Question 1

Explain Socrates’ claim that the crucial qualification for ruling is not wanting to rule. What is the role of philosophy in producing this qualification?

Socrates first introduces philosophy as a qualification for rulers in Book V. It is here that he formulates the idea of philosophers as king, or kings as philosophers. Socrates feels that this is the most controversial idea he has put forward, the third and greatest wave of paradox. However, one could consider his theories on matrimony and social structure to be far more radical and even subversive, seeing as students of politics these days are required to study prodigious amounts of philosophical works. In Socrates’ explanation of his assertion, he comes to the conclusion that philosophers are those who do not wish to rule because they prefer to stay away from politics, but who must rule because of their love for knowledge. The way he arrives at this conclusion is what will be examined in the following.

Towards the end of Book V, Socrates defines the philosopher as someone who loves wisdom, and is willing to possess all of it, unlike those false philosophers who focus on one sensation, not seeing the whole fact.

Having defined the philosopher, he goes on to enumerate their qualities and describe their actions in Book VI. In summary, the philosopher must be “a rememberer, a good learner, magnificent, charming, and a friend and kinsman of truth, justice, courage and moderation” (487a).

He proceeds to illustrate the doubtful usefulness of philosophers through the parable of the true pilot. Socrates likens the citizens of a state to the incapable captain of a ship - short of vision, deaf, and with little knowledge of navigation. The sailors each believe that they are more capable of navigating the ship of state, scheming against each other to take the helm, even though they have no skill in navigation either. Amongst these sailors there is a true pilot who understands the art of navigation and knows the patterns of the stars - but is not interested in participating in the struggle to control the ship. Because of this, this true pilot is dismissed as a useless “stargazer” (488a-e).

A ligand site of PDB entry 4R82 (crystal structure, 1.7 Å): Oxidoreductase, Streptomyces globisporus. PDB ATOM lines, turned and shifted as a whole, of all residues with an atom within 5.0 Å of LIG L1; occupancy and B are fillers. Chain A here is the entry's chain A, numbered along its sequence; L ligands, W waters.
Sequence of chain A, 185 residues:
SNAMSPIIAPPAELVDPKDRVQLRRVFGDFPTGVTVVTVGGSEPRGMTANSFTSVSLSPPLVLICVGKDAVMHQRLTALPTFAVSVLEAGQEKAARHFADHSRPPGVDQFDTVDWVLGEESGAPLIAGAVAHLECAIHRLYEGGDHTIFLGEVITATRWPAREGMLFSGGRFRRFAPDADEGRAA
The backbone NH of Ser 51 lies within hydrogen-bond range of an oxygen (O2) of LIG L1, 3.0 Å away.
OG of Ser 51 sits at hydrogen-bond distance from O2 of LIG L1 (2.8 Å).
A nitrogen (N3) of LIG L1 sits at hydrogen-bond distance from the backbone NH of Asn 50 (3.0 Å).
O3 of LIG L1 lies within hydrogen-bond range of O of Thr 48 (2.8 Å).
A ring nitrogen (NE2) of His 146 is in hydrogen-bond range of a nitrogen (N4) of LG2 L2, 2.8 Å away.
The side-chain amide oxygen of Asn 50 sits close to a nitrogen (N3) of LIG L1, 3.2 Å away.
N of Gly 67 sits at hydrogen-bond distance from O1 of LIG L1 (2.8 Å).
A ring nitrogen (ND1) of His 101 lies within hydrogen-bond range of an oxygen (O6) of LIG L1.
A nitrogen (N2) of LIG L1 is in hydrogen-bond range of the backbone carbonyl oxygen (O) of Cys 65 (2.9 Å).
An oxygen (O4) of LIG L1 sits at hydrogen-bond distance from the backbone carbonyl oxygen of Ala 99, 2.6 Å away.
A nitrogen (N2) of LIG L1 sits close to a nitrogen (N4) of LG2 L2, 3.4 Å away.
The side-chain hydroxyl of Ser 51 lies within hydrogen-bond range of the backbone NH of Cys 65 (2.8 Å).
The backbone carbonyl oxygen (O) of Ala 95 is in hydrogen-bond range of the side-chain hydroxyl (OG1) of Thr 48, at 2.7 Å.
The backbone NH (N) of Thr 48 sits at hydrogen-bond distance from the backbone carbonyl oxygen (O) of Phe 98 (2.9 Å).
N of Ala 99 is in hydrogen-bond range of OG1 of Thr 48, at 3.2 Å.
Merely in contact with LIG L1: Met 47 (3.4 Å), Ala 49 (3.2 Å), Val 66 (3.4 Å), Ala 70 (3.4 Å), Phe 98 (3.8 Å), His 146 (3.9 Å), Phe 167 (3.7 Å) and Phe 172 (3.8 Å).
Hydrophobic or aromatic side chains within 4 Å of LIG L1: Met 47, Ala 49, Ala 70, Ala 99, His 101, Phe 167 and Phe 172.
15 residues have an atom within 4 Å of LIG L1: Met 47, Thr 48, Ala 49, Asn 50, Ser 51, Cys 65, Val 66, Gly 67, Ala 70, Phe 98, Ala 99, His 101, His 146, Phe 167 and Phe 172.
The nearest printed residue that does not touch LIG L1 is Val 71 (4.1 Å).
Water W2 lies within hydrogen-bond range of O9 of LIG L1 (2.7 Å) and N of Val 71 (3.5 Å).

This represents the attitude of society to philosophers - while they have the most knowledge, citizens suppose that they are useless because they do not seek power. Socrates sees that they are useful to society, but are no made use of correctly. He uses the example of a doctor and patient - doctors never search for sick people to cure, the sick come to a doctor. Thus, it is the people who are in need of proper guidance that should seek out the services of a philosopher to lead them.

Socrates goes on to further explain the reluctance of true philosophers to rule. Those young people born with a philosopher’s nature are corrupted by the society, because through aiming to achieve excellence by society’s standard those with abilities are forced to adopt qualities with the public values by are corrupt. The strong qualities which could have made them philosophers turn to vices if improperly cultivated. They are thus diverted from the seeking of knowledge, and are corrupted by the praise of the people. He also criticizes those unworthy philosophers who are really incapable of real philosophy, who give philosophy a bad name.

True philosophers, by their very nature, do not seek public office because they know that the qualities necessary for success in politics are base ones, and they eschew such petty struggles for power. Moreover, the citizens value what is pleasurable to them, and support politicians who give them what they want. A philosopher would know what would truly benefit the citizens, which the citizens would reject, since they only seek gratification of their immediate pleasure. A philosopher, knowing the nature of the people and the practises needed to obtain their favour, is likely to dismiss vying for political success as an ignoble.

Question 4

What is the difference between a willing lie and an unwilling lie? Which of these is the Noble Lie? What are the components of the noble lie and what are they designed to achieve?

Socrates only defines the “unwilling” or “true” lie, briefly, and the “willing” lie or “lie in